Chapter 8. Getting started with Tcl/Tk on Red Hat Enterprise Linux 8

8.1. Introduction to Tcl/Tk

Tool command language (Tcl) is a dynamic programming language. The interpreter for this language, together with the C library, is provided by the tcl package.

Using Tcl paired with Tk (Tcl/Tk) enables creating cross-platform GUI applications. Tk is provided by the tk package.

Note that Tk can refer to any of the the following:

  • A programming toolkit for multiple languages
  • A Tk C library bindings available for multiple languages, such as C, Ruby, Perl and Python
  • A wish interpreter that instantiates a Tk console
  • A Tk extension that adds a number of new commands to a particular Tcl interpreter

For more information about Tcl/Tk, see the Tcl/Tk manual or Tcl/Tk documentation web page.

8.2. Notable changes in Tcl/Tk 8.6

Major changes in Tcl/Tk 8.6 compared to Tcl/Tk 8.5 are:

  • Object-oriented programming support
  • Stackless evaluation implementation
  • Enhanced exceptions handling
  • Collection of third-party packages built and installed with Tcl
  • Multi-thread operations enabled
  • SQL database-powered scripts support
  • IPv6 networking support
  • Built-in Zlib compression
  • List processing

    Two new commands, lmap and dict map are available, which allow the expression of transformations over Tcl containers.

  • Stacked channels by script

    Two new commands, chan push and chan pop are available, which allow to add or remove transformations to or from I/O channels.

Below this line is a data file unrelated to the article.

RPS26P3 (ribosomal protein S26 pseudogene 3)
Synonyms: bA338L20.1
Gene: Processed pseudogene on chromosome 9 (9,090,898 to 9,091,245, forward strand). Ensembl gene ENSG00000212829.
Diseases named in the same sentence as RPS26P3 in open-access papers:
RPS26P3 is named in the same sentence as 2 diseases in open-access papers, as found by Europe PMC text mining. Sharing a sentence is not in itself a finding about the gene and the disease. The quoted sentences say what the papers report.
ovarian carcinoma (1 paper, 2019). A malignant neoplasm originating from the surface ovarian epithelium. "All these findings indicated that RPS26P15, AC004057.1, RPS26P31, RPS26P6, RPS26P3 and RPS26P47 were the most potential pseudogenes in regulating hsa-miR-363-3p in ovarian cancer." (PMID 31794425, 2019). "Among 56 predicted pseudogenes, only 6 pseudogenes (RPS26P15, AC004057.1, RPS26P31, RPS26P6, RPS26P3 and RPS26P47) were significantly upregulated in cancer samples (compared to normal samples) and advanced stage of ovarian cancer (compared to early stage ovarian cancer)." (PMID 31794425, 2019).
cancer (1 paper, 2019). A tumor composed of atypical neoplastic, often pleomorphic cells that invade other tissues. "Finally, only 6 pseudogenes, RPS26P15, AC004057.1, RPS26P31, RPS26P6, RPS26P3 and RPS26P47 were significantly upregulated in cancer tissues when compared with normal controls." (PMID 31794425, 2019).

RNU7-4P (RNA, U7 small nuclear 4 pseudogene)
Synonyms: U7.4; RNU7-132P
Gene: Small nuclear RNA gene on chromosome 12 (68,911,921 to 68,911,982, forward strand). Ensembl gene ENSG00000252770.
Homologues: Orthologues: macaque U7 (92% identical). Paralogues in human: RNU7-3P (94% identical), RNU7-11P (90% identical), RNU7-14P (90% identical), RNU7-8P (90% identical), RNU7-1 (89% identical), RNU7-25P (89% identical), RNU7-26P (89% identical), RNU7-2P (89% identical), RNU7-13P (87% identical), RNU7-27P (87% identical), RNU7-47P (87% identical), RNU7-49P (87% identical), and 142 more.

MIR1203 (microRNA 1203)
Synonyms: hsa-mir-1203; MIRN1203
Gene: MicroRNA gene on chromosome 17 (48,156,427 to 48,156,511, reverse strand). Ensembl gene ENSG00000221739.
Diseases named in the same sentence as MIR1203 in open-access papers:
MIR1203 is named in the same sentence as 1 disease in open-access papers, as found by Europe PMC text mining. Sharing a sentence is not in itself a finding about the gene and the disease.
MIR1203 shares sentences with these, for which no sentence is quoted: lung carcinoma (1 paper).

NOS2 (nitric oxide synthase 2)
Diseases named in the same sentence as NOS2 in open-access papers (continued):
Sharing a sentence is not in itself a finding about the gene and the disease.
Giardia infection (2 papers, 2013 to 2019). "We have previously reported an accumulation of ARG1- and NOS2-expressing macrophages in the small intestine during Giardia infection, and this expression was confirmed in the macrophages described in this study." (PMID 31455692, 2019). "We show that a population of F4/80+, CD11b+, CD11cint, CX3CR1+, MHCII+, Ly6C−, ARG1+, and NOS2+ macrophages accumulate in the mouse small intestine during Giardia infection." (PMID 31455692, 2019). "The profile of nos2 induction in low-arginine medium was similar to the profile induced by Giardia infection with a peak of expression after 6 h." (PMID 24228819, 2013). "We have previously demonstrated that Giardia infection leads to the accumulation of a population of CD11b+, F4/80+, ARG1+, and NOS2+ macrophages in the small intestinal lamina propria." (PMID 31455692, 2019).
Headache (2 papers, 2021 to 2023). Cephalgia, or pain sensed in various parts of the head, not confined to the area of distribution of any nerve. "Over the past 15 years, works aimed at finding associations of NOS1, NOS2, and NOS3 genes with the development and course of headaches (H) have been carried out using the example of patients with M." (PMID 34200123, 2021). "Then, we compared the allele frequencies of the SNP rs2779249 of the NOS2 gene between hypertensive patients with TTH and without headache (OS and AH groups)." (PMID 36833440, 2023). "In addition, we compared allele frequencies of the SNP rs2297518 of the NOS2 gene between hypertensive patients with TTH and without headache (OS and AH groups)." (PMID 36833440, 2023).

Major changes in Tk include:

  • Built-in PNG image support
  • Busy windows

    A new command, tk busy is available, which disables user interaction for a window or a widget and shows the busy cursor.

  • New font selection dialog interface
  • Angled text support
  • Moving things on a canvas support

For the detailed list of changes between Tcl 8.5 and Tcl 8.6, see Changes in Tcl/Tk 8.6.

8.3. Migrating to Tcl/Tk 8.6

Red Hat Enterprise Linux 7 used Tcl/Tk 8.5. With Red Hat Enterprise Linux 8, Tcl/Tk version 8.6 is provided in the Base OS repository.

This section describes migration path to Tcl/Tk 8.6 for:

8.3.1. Migration path for developers of Tcl extensions

Tcl 8.6 limits direct access to members of the interp structure. For example, if your code reads interp→errorLine, rewrite the code to use the Tcl_GetErrorLine(interp) function.

To make your code compatible with both Tcl 8.5 and Tcl 8.6, use the following code snippet in a header file of your C or C++ application or extension that includes the Tcl library:

# include <tcl.h>
# if !defined(Tcl_GetErrorLine)
# define Tcl_GetErrorLine(interp) (interp→errorLine)
# endif

8.3.2. Migration path for users scripting their tasks with Tcl/Tk

In Tcl 8.6, most scripts work the same way as with the previous version of Tcl. When writing a portable code, make sure to not use the commands that are no longer supported in Tk 8.6:

  • tkIconList_Arrange
  • tkIconList_AutoScan
  • tkIconList_Btn1
  • tkIconList_Config
  • tkIconList_Create
  • tkIconList_CtrlBtn1
  • tkIconList_Curselection
  • tkIconList_DeleteAll
  • tkIconList_Double1
  • tkIconList_DrawSelection
  • tkIconList_FocusIn
  • tkIconList_FocusOut
  • tkIconList_Get
  • tkIconList_Goto
  • tkIconList_Index
  • tkIconList_Invoke
  • tkIconList_KeyPress
  • tkIconList_Leave1
  • tkIconList_LeftRight
  • tkIconList_Motion1
  • tkIconList_Reset
  • tkIconList_ReturnKey
  • tkIconList_See
  • tkIconList_Select
  • tkIconList_Selection
  • tkIconList_ShiftBtn1
  • tkIconList_UpDown

You can check the list of unsupported commands also in the /usr/share/tk8.6/unsupported.tcl file.